Chile is one of the ten largest wine producers in the world, producing some of the best wines in Latin America.
The first vine plantations arrived in Chile at the time of the discovery of America, and production began in Santiago. Initially, the production was made in small quantities, intended only for family consumption and for religious rituals.
It was from the 19th century, with the country's independence and the introduction of new technologies for the modernization of vineyards, that Chile began to be recognized for the quality of its wines. However, it was only at the end of the 20th century, with the intensification of investments in the quality of wine production, that the country began its journey, becoming today the fifth largest exporter of wines in the world.
The best producers in Chile make great wines accessible to anyone, as they have very expensive wines and very cheap wines that are equally good.
Chile is a country in South America, located between the Pacific Ocean and the Andes. It has a territory outside of what is considered normal, has 4300km in length, and only 175km in width, which makes the country have a very varied climate.
In May 2010, Chile became the first South American country to join the Organization for Economic Cooperation and Development (OECD).
Due to its latitude extension, the country has all the climates characteristic of the western regions of the continents, with the exception of the humid and polar tropicals.
In the north of the country the average annual temperature is 18ºC, registering little rainfall. The center, on the other hand, has a Mediterranean climate, with an average annual temperature of 14ºC. The south of the country experiences a drop in temperatures and an increase in precipitation due to the humidity brought by the oceanic winds from the southwest. Finally, the extreme south of the country, due to its high altitude, is dominated by a subpolar climate. Thanks to its very specific soil, climate and location, the terroir expressed by the grapes can vary widely, that is, the same variety can originate wines with a very distinct character, and may be more fruity or acidic according to the region of cultivation.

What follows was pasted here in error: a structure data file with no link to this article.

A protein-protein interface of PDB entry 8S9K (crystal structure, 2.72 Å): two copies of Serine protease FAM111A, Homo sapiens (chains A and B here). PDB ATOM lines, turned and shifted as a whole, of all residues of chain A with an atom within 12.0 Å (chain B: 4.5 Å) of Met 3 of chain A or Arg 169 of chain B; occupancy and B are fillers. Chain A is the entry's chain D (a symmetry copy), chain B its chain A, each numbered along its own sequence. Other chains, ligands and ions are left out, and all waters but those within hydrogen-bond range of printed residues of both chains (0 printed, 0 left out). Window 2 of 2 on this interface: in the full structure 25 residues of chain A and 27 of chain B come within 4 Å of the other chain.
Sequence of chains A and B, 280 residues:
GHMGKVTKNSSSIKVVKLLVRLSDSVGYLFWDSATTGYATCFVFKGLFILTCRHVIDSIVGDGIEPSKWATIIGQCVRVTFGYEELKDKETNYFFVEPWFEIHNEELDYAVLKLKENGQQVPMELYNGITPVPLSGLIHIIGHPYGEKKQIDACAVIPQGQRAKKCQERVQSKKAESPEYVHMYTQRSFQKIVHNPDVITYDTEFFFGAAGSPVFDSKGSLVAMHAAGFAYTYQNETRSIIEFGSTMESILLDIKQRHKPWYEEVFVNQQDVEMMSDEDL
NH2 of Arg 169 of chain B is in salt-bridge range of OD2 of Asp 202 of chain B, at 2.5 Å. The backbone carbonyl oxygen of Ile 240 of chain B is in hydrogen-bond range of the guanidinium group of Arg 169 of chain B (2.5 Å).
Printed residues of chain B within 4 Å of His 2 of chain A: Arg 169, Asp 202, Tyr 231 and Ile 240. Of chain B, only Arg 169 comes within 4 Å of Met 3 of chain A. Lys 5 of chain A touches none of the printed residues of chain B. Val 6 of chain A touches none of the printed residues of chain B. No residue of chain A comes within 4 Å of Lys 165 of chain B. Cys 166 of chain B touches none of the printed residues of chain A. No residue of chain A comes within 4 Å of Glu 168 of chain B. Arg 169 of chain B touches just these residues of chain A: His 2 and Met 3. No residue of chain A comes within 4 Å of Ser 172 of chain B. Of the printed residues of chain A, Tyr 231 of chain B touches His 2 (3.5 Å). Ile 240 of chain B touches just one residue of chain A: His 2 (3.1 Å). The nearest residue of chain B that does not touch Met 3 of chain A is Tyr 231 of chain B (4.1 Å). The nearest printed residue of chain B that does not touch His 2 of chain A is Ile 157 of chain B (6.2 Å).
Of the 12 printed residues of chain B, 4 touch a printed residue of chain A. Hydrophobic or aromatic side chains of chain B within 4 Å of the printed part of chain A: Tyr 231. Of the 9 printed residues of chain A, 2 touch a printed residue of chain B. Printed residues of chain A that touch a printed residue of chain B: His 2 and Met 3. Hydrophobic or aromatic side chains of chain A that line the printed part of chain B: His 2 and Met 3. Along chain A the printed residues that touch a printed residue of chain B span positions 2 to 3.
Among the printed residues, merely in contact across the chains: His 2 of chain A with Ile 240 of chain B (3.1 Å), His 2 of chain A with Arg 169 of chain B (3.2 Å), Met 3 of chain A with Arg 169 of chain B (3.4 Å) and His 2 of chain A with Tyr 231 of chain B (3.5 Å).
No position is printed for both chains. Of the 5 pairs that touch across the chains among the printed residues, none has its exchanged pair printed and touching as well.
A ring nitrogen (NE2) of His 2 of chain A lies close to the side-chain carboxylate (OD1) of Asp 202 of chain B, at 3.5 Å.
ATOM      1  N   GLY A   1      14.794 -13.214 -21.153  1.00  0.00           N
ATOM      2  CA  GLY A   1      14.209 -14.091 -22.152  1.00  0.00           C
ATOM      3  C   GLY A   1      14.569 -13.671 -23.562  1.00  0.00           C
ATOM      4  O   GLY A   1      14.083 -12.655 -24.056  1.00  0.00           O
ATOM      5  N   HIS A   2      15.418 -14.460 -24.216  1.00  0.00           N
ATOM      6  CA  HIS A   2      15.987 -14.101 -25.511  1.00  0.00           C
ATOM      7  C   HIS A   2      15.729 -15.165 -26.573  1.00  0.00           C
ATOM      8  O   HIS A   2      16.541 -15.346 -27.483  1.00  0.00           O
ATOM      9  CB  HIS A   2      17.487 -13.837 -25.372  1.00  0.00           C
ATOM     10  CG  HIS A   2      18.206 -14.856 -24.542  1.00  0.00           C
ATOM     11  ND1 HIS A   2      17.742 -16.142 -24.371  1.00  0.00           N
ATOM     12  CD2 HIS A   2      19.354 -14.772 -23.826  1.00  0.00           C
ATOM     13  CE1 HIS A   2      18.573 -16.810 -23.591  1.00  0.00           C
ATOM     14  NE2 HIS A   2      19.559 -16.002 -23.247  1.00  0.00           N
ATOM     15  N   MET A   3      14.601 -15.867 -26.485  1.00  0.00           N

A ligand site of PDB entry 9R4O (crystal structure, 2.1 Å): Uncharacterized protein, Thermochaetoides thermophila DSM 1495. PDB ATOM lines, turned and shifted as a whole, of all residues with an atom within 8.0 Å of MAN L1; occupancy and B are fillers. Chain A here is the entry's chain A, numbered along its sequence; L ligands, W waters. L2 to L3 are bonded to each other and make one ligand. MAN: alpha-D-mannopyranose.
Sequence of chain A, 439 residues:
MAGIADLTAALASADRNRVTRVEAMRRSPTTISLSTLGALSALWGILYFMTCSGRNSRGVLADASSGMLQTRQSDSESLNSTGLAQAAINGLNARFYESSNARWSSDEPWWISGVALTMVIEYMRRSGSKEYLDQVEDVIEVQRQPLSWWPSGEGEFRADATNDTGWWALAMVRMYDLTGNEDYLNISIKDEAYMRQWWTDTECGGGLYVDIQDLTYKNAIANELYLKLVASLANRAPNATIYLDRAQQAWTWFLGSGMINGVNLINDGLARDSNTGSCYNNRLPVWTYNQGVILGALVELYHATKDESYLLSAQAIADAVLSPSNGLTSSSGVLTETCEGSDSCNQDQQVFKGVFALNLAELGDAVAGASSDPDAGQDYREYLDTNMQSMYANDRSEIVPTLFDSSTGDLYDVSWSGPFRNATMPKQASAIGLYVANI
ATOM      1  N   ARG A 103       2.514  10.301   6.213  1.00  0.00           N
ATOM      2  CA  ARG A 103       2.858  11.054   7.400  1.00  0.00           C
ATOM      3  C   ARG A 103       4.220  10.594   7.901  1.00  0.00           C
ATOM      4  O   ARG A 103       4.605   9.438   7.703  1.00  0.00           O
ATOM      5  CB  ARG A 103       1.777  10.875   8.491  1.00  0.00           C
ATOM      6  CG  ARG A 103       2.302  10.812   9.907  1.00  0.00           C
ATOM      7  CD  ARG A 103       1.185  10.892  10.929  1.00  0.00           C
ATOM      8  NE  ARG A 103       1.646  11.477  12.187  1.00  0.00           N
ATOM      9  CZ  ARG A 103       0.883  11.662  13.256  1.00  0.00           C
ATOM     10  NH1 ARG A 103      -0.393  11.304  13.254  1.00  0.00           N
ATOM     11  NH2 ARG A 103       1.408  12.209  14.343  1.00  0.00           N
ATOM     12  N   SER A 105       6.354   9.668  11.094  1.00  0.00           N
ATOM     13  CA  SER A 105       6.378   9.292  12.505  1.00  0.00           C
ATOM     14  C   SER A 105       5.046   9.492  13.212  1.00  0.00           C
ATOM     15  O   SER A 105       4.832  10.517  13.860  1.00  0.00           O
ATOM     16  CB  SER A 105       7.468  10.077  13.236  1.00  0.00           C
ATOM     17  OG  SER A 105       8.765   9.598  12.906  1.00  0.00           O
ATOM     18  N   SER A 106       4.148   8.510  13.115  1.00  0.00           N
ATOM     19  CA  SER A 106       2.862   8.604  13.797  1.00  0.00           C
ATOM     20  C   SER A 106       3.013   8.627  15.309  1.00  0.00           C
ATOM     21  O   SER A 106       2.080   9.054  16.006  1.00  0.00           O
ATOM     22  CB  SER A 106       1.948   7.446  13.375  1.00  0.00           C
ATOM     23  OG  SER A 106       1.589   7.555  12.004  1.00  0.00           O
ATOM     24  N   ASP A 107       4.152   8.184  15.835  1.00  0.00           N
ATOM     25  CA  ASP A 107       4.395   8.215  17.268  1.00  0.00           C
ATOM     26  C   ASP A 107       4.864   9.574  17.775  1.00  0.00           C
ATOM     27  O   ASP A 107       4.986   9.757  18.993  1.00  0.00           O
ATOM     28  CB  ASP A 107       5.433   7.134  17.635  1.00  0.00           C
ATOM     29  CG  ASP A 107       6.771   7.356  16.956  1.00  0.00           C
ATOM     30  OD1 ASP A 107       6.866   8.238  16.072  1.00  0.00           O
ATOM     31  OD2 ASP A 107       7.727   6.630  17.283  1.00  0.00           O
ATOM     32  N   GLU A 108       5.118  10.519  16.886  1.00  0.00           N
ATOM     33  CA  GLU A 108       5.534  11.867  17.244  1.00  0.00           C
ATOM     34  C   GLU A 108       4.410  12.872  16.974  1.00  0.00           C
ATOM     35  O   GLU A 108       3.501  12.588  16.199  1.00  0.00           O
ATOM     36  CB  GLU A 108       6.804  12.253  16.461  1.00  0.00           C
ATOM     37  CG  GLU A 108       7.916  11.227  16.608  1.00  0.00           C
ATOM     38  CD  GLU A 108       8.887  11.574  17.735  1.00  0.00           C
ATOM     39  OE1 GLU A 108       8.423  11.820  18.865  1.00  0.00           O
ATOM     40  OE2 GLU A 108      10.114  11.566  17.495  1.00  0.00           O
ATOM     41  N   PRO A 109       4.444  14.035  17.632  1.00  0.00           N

Image: Viva o Vinho
Chile Wine Regions
Chile has 16 wine producing regions, each of which has a different terroir, which means that the final result of the wine is always different from one region to another.
- Copiapó: is the northernmost wine valley in the country. It has a desert climate, where small vineyards are irrigated with water from natural oasis.
- Huasco: located on the border of the Atacama Desert, it is a relatively new discovery for Chilean wine. Here elegant and complex wines are produced, with natural acidity and mineral notes.
- Elquí: it is a region with arid characteristics. Here, the vineyards knew how to take advantage of the presence of the mountains, planting themselves in rustic soils.
- Limarí and Choapa: Limarí is known for being the Chilean territory with excellent potential to produce Chardonnay, but the Syrah of this area is also recognized worldwide. Choapa, located in the interior of the country, at the foot of the mountains, also produces excellent Syrah.
- Aconcagua: surrounded by the Aconcagua River, which runs from the Andes to the Pacific Ocean.
- Casablanca: is the main cold-weather region in Chile, known for its maritime influence that refreshes the climate. The soils are clay-limestone which makes this area one of the main producers of white wine.